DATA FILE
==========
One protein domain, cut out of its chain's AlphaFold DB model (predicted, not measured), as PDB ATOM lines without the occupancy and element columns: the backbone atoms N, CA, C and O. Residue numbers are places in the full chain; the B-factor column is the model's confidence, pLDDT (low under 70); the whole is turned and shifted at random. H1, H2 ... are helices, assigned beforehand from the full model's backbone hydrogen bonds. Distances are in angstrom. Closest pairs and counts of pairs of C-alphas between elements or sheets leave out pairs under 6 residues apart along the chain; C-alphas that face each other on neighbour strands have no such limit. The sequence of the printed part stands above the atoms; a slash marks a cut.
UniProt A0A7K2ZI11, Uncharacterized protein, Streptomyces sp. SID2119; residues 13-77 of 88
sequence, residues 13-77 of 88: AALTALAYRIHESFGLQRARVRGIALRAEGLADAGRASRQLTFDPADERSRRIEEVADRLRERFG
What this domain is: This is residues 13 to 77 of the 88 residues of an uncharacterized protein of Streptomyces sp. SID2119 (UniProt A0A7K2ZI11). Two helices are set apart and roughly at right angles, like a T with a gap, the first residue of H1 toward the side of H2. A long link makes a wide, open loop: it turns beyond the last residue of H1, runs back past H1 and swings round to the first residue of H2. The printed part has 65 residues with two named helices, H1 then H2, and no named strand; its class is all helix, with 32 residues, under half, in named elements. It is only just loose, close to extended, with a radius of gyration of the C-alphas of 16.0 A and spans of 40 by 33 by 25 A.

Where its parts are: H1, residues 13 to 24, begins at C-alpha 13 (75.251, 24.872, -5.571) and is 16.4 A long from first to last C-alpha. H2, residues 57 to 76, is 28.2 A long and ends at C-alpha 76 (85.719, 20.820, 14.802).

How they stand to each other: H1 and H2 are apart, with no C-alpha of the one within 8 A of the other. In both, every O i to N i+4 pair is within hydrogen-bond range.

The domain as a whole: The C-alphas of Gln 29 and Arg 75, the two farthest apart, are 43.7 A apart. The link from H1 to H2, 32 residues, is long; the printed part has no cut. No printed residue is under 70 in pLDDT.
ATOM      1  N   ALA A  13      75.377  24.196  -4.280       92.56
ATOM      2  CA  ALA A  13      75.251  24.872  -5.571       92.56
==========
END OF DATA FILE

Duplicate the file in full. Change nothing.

One protein domain, cut out of its chain's AlphaFold DB model (predicted, not measured), as PDB ATOM lines without the occupancy and element columns: the backbone atoms N, CA, C and O. Residue numbers are places in the full chain; the B-factor column is the model's confidence, pLDDT (low under 70); the whole is turned and shifted at random. H1, H2 ... are helices, assigned beforehand from the full model's backbone hydrogen bonds. Distances are in angstrom. Closest pairs and counts of pairs of C-alphas between elements or sheets leave out pairs under 6 residues apart along the chain; C-alphas that face each other on neighbour strands have no such limit. The sequence of the printed part stands above the atoms; a slash marks a cut.
UniProt A0A7K2ZI11, Uncharacterized protein, Streptomyces sp. SID2119; residues 13-77 of 88
sequence, residues 13-77 of 88: AALTALAYRIHESFGLQRARVRGIALRAEGLADAGRASRQLTFDPADERSRRIEEVADRLRERFG
What this domain is: This is residues 13 to 77 of the 88 residues of an uncharacterized protein of Streptomyces sp. SID2119 (UniProt A0A7K2ZI11). Two helices are set apart and roughly at right angles, like a T with a gap, the first residue of H1 toward the side of H2. A long link makes a wide, open loop: it turns beyond the last residue of H1, runs back past H1 and swings round to the first residue of H2. The printed part has 65 residues with two named helices, H1 then H2, and no named strand; its class is all helix, with 32 residues, under half, in named elements. It is only just loose, close to extended, with a radius of gyration of the C-alphas of 16.0 A and spans of 40 by 33 by 25 A.

Where its parts are: H1, residues 13 to 24, begins at C-alpha 13 (75.251, 24.872, -5.571) and is 16.4 A long from first to last C-alpha. H2, residues 57 to 76, is 28.2 A long and ends at C-alpha 76 (85.719, 20.820, 14.802).

How they stand to each other: H1 and H2 are apart, with no C-alpha of the one within 8 A of the other. In both, every O i to N i+4 pair is within hydrogen-bond range.

The domain as a whole: The C-alphas of Gln 29 and Arg 75, the two farthest apart, are 43.7 A apart. The link from H1 to H2, 32 residues, is long; the printed part has no cut. No printed residue is under 70 in pLDDT.
ATOM      1  N   ALA A  13      75.377  24.196  -4.280       92.56
ATOM      2  CA  ALA A  13      75.251  24.872  -5.571       92.56